"The award of an interlocutory injunction by courts of equity has never been regarded as strictly a matter of right, even though irreparable injury may otherwise result to the plaintiff. * * * Even in suits in which only private interests are involved the award is a matter of sound judicial discretion, in the exercise of which the court balances the conveniences of the parties and possible injuries to them according as they may be affected by the granting or withholding of the injunction. * * *" (Emphasis supplied.)7


The equity court's power to issue an interlocutory injunction "which compels the defendant, in order to obey it, to take affirmative action should be sparingly exercised".8


Applying the principles stated to the instant case we are of the opinion that the District Court improvidently exercised its discretion in granting the motion for the preliminary injunction.


We do so for "very persuasive reason[s]" in this "unusual case".9 [261 F. 2d at page 368.]


On review of the record we can find no "irreparable injury" threatening Bancroft which would warrant issuance of a preliminary injunction for reasons later stated. Moreover, even assuming that some injury might have resulted to Bancroft by reason of the denial of a preliminary injunction, the District Court failed to "balance the conveniences of the parties and possible injuries to them according as they may be affected by the granting or withholding of the injunction", as is required in the exercise "of sound judicial discretion", under the cases earlier cited.


First, assuming the correctness of the District Court's factual finding that Shelley failed to comply with Bancroft's 28-stitch count, there isn't a single shred of evidence in the record that (1) there was any adverse effect by reason of such failure upon the sale of "Ban-Lon" yarn by its licensed spinners from whom Bancroft received its royalties or upon public acceptance of the manufactured products of its 400 licensed knitters; (2) there was no evidence of consumer dissatisfaction with Shelley's sweaters and consequent damage to Bancroft's trademark; (3) there was in the District Court's own words an "absence of evidence" as to the size of Shelley's inventory at the time of the issuance of the preliminary injunction; and, (4) there was no evidence as to whether whatever inventory Shelley had on hand at the time of the issuance of the injunction had been manufactured prior, or subsequent to, specification of the 28-stitch count.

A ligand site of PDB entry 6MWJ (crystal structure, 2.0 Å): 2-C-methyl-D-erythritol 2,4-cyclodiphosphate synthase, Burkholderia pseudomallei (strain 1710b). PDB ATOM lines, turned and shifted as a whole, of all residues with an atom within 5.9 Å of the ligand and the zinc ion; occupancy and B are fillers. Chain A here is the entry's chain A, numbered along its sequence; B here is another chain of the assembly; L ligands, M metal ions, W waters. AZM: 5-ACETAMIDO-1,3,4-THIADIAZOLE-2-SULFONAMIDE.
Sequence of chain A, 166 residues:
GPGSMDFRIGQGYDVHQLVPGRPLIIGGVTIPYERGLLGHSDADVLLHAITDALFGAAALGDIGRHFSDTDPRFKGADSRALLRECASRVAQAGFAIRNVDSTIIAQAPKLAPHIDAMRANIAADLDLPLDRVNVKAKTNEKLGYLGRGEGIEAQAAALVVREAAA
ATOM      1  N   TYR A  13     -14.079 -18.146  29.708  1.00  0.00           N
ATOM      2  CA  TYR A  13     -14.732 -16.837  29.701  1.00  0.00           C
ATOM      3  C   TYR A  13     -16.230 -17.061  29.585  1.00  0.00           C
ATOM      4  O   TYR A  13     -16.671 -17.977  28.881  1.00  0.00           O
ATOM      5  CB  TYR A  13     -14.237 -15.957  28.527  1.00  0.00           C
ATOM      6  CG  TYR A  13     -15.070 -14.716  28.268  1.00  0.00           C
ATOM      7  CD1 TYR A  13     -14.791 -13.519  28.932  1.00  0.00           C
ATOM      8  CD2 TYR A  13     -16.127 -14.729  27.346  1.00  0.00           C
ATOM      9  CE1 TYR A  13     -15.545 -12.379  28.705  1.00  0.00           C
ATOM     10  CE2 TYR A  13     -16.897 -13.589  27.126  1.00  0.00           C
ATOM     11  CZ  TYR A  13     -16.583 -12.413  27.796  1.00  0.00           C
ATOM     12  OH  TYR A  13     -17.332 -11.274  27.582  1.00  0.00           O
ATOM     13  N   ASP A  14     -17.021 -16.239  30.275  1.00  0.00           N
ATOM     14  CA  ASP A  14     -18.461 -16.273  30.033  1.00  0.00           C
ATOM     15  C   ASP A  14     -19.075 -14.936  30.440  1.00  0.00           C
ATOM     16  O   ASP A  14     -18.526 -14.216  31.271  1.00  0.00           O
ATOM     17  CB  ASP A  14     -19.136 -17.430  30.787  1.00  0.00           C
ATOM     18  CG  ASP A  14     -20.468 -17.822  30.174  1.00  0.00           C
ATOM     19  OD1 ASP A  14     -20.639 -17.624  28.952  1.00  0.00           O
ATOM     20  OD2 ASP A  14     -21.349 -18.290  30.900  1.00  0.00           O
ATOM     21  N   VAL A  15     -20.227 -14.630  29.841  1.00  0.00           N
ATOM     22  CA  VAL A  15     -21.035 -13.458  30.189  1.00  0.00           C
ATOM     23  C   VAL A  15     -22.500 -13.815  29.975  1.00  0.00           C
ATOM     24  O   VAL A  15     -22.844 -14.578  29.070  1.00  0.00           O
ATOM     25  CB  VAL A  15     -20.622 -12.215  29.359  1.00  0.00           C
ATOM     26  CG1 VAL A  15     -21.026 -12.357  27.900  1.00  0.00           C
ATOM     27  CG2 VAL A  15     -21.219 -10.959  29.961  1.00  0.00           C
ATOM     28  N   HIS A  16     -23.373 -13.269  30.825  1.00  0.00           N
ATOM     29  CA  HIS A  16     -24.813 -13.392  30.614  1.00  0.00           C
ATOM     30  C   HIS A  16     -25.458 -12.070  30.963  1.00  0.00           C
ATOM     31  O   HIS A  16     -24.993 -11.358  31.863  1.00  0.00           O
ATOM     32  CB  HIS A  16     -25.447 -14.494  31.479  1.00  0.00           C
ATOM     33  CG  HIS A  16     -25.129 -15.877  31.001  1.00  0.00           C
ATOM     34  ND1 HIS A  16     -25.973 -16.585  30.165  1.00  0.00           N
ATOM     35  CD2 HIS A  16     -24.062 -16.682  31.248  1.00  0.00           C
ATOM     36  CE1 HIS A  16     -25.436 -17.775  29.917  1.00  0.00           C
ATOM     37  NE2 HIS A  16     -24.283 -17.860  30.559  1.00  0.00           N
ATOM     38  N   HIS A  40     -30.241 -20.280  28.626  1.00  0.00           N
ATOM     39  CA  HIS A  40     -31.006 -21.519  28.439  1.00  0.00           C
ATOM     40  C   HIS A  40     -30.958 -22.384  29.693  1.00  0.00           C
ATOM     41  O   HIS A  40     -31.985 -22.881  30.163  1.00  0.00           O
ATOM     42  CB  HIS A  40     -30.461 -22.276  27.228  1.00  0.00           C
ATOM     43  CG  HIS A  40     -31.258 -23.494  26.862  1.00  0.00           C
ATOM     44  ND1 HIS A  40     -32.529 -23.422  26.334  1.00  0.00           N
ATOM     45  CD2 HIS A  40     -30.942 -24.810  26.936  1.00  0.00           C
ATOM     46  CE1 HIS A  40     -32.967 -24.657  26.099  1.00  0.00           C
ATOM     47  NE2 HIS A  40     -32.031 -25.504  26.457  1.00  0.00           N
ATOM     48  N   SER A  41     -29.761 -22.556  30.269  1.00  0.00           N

Second, the record affirmatively established that (1) Shelley's sweaters, even though lacking the 28-stitch count, were, in the District Court's own words, "of good and marketable quality"; and, (2) Bancroft's trademark was, again in the District Court's own words, "not used in such manner as to deceive the public". Further, the evidence clearly established that Bancroft's business had expanded tremendously during the period in which Shelley was licensed; Shelley's own purchases of "Ban-Lon" yarn from Bancroft's licensed spinners increased from $648,000 in 1956 to $1,789,000 in 1957; its undisputed total purchases during the life of its licenses aggregated $2,884,000, and it manufactured approximately 2,000,000 sweaters during that period. That Shelley's sweaters met with public acceptance which was not diminished by reason of its failure to comply with the 28-stitch count is evidenced by the fact that only eight were ever returned by consumers to Bancroft as unsatisfactory — six because of excessive pilling and two because neckbands became loose during wear. Only eight sweaters were ever returned to Shelley. These statistics are significant on the score of Bancroft's contention, below and here, and the District Court's finding, that irreparable injury was threatened to Bancroft should Shelley be permitted to sell sweaters with less than a 28-stitch count. Pertinent to these facts is the settled rule that "the character of the past violations", i. e., failure to comply with the 28-stitch count, must be considered in acting upon applications for injunctive relief. United States v. W. T. Grant Co., 1953, 345 U.S. 629, 633, 73 S.Ct. 894, 898, 97 L.Ed. 1303.